By Akanksha Kar and Andrea Keckley
Upgraded security measures including increased personnel and technological equipment greeted over 700 of Elwood Union Free School District’s students and staff as they returned to their classes September 5.
The school district has increased their security guard staffing, put additional security guards in each building and identified a director of security, Superintendent of the Elwood Union Free School District Dr. Kenneth Bossert said. They have also added camera equipment and implemented a one touch lockdown system so that anyone in the building can initiate a lockdown if needed.
“Things like gun threats happen every year.” Jack, a current high school student at John Glenn High School, who asked to exclude his last name, said.
“I remember my brother went there,” Jack’s friend and former John Glenn High School student, Andrew Compton, said. “There was, like, at least four times where he had to go to the high school because they were scared for the safety of the kids.”
These safety precautions are implemented in the wake of mass shootings, such as those at Marjory Stoneman Douglas High School in Parkland, Florida and at Santa Fe High School in Santa Fe, Texas.
“If students don’t feel safe they cannot learn, and if teachers do not feel safe they cannot teach,” Bossert said.
Compton never felt that the discipline at Elwood was as strong as his current school, Saint Anthony’s Catholic School. “There is like no security at Elwood.” Compton said. “I mean, they have someone standing there but they’re not doing anything. They don’t check bags.”
Some of the new intense efforts on security proposals could, however, have negative consequences, Professor of Teaching, Learning and Technology at Hofstra University and former high school social studies teacher, Dr. Alan J. Singer, thinks.
“I think it frightens students, rather than giving them a sense of security,” Singer said. “And I think it distracts from what the real issue is, which is to get guns out of the hands of dangerous people. Our school districts should be involved in the struggle to regulate gun ownership as the best way to protect children.”
Elwood is also putting more focus on mental health by enhancing their counselling services, providing extra suicide prevention workshops and also encourage faculty and students to practice mindfulness. “We agree that prevention for violent acts is the best form of a deterrent for safety,” Bossert said.
The school district has added an additional guidance counselor and k-12 school psychologist, Bossert said.
“Bringing in more people reduces the ratio of children they will have to work with,” Bossert said. “We did that with the thought that they would be able to have more time to dedicate to the students that require it. But also the opportunity to form more genuine relationships with all of the students.”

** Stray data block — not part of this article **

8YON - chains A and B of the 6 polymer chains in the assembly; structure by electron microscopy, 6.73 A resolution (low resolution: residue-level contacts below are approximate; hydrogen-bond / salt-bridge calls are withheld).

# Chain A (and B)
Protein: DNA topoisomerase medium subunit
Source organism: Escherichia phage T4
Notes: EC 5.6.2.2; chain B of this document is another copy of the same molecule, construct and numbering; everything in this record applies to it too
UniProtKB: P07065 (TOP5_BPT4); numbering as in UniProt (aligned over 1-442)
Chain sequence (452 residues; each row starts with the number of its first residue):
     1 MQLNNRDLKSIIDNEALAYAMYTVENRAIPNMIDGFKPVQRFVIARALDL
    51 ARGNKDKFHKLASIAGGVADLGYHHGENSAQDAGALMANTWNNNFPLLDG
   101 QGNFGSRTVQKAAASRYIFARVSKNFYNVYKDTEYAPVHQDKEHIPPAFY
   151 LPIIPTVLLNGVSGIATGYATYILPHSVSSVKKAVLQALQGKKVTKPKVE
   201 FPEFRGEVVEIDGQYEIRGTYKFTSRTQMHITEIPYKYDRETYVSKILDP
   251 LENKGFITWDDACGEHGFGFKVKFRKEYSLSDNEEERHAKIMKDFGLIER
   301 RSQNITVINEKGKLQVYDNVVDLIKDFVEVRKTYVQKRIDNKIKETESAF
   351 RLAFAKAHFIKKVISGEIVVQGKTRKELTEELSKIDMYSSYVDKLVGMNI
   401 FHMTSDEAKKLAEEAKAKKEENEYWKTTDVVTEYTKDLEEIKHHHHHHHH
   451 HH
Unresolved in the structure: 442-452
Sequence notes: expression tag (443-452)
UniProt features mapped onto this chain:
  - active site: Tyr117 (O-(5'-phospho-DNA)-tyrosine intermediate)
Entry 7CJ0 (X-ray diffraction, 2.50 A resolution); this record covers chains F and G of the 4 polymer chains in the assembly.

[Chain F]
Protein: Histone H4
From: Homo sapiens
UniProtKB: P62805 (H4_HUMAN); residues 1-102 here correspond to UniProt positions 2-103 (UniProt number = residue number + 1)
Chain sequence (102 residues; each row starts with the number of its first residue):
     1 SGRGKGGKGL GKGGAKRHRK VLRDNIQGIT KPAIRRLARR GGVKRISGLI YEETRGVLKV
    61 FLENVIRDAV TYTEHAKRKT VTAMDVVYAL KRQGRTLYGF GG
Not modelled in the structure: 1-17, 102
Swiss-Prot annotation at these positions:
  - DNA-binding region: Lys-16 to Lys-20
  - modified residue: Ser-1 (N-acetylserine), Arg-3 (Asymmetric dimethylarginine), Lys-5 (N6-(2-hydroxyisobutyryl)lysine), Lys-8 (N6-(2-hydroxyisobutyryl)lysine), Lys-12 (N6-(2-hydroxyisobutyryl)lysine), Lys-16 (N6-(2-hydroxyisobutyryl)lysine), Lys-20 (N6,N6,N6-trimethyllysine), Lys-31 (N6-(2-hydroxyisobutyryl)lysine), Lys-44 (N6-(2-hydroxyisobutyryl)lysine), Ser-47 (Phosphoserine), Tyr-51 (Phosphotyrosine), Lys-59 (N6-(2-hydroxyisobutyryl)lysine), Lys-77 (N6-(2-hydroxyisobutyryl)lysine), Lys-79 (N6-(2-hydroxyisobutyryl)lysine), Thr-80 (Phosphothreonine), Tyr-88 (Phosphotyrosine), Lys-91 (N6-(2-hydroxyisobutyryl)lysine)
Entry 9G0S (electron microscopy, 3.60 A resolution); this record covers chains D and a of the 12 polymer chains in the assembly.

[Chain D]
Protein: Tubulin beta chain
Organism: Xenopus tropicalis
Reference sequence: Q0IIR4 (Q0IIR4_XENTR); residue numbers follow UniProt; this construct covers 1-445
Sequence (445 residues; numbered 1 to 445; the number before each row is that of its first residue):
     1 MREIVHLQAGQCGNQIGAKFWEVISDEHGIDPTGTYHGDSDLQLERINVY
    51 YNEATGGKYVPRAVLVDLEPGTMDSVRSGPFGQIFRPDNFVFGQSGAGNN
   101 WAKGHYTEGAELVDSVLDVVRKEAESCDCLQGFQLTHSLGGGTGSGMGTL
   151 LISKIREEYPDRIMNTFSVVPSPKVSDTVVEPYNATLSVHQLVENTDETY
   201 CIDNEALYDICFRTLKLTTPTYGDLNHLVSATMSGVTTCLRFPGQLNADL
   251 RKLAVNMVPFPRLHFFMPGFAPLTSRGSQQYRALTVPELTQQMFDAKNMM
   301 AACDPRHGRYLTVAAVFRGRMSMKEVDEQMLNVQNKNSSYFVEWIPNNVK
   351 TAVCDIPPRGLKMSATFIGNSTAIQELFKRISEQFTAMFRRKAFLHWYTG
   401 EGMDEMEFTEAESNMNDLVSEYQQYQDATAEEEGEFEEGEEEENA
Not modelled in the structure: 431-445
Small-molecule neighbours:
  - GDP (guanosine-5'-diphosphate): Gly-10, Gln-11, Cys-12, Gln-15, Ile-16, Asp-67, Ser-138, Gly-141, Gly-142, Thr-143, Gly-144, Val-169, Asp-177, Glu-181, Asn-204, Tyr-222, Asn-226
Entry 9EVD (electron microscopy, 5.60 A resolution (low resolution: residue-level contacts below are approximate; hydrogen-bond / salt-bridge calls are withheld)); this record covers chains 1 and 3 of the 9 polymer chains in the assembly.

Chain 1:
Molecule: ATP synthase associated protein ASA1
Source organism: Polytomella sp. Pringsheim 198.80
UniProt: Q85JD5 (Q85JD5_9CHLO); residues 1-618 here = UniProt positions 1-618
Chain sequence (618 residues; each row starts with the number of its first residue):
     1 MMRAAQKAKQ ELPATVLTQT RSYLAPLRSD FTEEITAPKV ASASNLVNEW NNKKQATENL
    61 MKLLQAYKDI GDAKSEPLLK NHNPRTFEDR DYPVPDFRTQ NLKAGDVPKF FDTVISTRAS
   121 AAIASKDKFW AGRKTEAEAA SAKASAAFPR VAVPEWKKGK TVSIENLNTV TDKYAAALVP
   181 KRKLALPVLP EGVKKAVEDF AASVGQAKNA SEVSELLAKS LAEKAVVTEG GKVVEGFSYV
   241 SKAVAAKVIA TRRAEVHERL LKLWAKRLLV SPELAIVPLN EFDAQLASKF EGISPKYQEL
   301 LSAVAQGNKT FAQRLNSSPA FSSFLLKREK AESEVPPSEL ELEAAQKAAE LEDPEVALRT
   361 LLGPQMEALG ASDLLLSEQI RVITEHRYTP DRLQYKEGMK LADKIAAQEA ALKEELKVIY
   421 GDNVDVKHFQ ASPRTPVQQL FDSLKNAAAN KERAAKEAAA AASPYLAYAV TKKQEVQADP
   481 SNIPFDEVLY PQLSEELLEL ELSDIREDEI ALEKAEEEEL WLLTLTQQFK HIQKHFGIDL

“I have some friends who have anger issues and stuff, they give him counseling, they try to help them as much as possible,” current student, Jack said.
“I think all schools should provide students with mental health support, and that has nothing to do with violence,” Singer said. “That has to do with a society committed to providing mental health for its young people.”
Just like Elwood has put in place new safety measures for its school, county-wide school safety proposals have also been introduced. The Suffolk County School Superintendents Association, of which Bossert is the president, recently released a Blueprint for Action to Enhance School Safety.
The blueprint consists of five points. The first is to “invest in the School Resource Officer (SRO) program.” As well as this, it calls on the New York State Legislature to “adopt legislation that enhances campus safety” and “provide institutional support to enhance school safety.” It also calls on the U.S. Congress to “make SAFE the ‘law of the land.’” Finally, the blueprint calls upon county, state and local school districts to work together to “support the social, emotional and mental health of children.”
The blueprint references the gun laws that the New York State legislature passed in the aftermath of the Sandy Hook school shooting. “This bipartisan measure includes many of the provisions that our national leaders can legislate today, including assault weapons prohibition, background checks, ammunition sales, mental health screenings and more,” it states.
Before school reopened this semester, parents were invited to forums in Suffolk County, to discuss several safety precautions for Elwood by gathering parents’ feedback.
All of the nine parents approached, declined to comment on gun violence threats in Elwood.